I noticed a divide in opinion about whether or not I would continue fieldwork in Papua New Guinea now that I’m a parent. This is something I have been thinking seriously about as I start to develop a new research project addressing vulnerable urban spaces in India and PNG. While no-one questions that I will continue to work in India, PNG is a different story (mainly due to reports of crime, security, and violence). Attending the AAA was good for meeting other anthropologists working in Melanesia and discussing the issues involved in taking children/family on fieldwork trips to PNG. Back at home I’ve continued these conversations with other anthropologists. I would love (and plan) to continue to work in PNG but being a mum is likely to shape future research directions.

I’m curious to hear from others about whether/how being a parent affects your future research plans. Have you done fieldwork with family in tow? Left them behind? Decided against a fieldsite due to safety concerns? I would love to hear about your experiences!

A template for writing fieldnotes

For my PhD I carried out ethnographic fieldwork in different locations: bastis (slums) in the twin cities of Howrah and Kolkata (India), and urban and peri-urban settlements in the city of Lae (Papua New Guinea). I knew from earlier visits that these different settings would mean that I was in for very different fieldwork experiences. I also knew I was unlikely to have much control over events. However, I could take steps to standardise my data collection and notetaking processes as much as possible. In the early stages of my research I decided to create a fieldwork template with that goal in mind.

After reading what others had to say about ethnographic fieldnotes (including A Thrice-Told Tale by Margery Wolf [1992], Fieldnotes: The Makings of Anthropology edited by Roger Sanjek, [1990], and Writing Ethnographic Fieldnotes edited by Robert Merson, Rachel Fretz and Linda Shaw [1995]), I created a fieldnote template (originally in MS Word; now I use Pages) with the following sections:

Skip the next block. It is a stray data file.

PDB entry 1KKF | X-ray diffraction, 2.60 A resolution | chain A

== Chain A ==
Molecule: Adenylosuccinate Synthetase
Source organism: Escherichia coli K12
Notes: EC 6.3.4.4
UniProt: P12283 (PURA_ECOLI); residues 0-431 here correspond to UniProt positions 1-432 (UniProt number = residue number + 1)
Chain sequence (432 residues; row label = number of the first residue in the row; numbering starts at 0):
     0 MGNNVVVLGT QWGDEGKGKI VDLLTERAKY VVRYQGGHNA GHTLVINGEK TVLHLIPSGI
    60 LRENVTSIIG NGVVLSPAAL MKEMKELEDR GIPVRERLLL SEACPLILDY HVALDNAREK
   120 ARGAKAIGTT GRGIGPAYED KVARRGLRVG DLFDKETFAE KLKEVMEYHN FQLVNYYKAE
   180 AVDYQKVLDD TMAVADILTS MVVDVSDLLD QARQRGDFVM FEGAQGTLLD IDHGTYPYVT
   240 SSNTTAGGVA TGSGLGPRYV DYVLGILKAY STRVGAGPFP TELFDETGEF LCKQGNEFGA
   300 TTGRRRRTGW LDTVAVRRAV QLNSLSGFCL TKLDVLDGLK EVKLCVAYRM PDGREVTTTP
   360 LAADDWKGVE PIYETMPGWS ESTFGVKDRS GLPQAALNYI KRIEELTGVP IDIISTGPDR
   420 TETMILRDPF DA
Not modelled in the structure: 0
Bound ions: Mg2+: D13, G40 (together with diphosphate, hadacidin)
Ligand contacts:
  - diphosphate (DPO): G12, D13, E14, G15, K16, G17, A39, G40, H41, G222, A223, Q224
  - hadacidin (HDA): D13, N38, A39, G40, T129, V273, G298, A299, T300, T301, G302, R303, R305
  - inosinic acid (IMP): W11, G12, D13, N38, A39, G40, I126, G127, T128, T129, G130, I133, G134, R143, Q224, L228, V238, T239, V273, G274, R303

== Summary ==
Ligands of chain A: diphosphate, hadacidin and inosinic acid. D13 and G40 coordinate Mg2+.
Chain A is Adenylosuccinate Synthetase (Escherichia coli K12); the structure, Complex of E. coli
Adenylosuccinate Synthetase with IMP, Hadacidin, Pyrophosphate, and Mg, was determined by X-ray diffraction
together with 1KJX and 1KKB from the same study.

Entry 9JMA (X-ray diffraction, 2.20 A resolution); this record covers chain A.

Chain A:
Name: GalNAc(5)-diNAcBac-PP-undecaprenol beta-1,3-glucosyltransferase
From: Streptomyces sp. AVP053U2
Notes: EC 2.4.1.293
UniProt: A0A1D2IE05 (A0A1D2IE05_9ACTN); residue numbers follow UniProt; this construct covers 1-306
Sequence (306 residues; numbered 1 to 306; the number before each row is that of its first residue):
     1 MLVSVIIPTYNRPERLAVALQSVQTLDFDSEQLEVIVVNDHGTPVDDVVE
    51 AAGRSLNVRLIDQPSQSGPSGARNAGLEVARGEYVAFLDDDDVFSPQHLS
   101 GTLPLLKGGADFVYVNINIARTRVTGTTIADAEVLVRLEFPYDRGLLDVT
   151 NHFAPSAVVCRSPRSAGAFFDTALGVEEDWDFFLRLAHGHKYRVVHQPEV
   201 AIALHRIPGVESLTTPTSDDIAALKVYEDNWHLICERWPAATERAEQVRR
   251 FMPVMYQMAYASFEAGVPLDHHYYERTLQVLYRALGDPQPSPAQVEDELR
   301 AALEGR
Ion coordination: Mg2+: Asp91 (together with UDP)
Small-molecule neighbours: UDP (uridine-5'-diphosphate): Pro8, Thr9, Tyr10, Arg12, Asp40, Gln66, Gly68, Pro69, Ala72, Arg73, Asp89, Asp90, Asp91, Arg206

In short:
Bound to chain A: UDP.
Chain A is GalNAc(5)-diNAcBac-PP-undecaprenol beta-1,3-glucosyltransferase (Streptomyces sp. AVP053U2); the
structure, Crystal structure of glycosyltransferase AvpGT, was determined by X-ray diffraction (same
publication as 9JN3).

[filename]
[TITLE]
[DATE]
In these sections I insert the filename of each document as a header, give each fieldnote a short title, and record the date.

[DESCRIPTION OF ACTIVITY]
This is for describing what happened during the day as accurately as I can. I take a ‘who, what, when, where, why, how’ approach and try to stick to ‘facts’ to create a verbal snapshot of what happened. This includes noting direct quotes and snippets of conversations, text messages, filenames of voice recordings, and what photos I took.

I am aware that all fieldnotes are constructed, and what we choose to take notes about are influenced by a range of factors, so in this section I try to minimise that. My aim is to keep description separate from analytical work for as long as possible while recognising that these snapshots are just that; a glimpse of a point in time from a particular perspective, through a particular lens.

[REFLECTIONS]
I reflect on the day’s experiences, writing about how I might have influenced events, what went wrong (and what I could do differently next time), and how I feel about the process.

[EMERGING QUESTIONS/ANALYSES]
Here I note questions I might ask, potential lines of inquiry, and theories that might be useful. This is where I start to do some analytical work.

[FUTURE ACTION]
This is a ‘to-do’ list of actions. I usually include a timeframe alongside each point.

How it works for me
I usually type my fieldnotes at the end of each day and use this template alongside handwritten notebooks, which I carry when I am out and about. I find that people often want to look at (and correct!) what I’m writing in notebooks so I use them to record people’s names, questions I want to ask, specific times of events, and for participants to write notes about what they think I should pay attention to.

I draw on all of the above sources, as well as photographs, emails, voice recordings (and their transcriptions), and my memories, when I write. I find the description section of my template is extremely useful for providing the context for photographs, recordings and transcriptions, and as a point of comparison for my memories, which change over time .

I have not (yet) started using digital media in my fieldnotes, although I am interested in how this works. I have been following EthnographyMatters since Tricia Wang’s post Writing Live Fieldnotes: Towards a More Open Ethnography about ‘live fieldnoting’ on Instagram. A recent issue of Popular Anthropology Magazine (Vol 4, No 1, 2013) has a section dedicated to blogging fieldnotes.

I am always keen to hear about how others take fieldnotes. What is your process? What are your thoughts on ‘live fieldnoting’ or blogging from the field?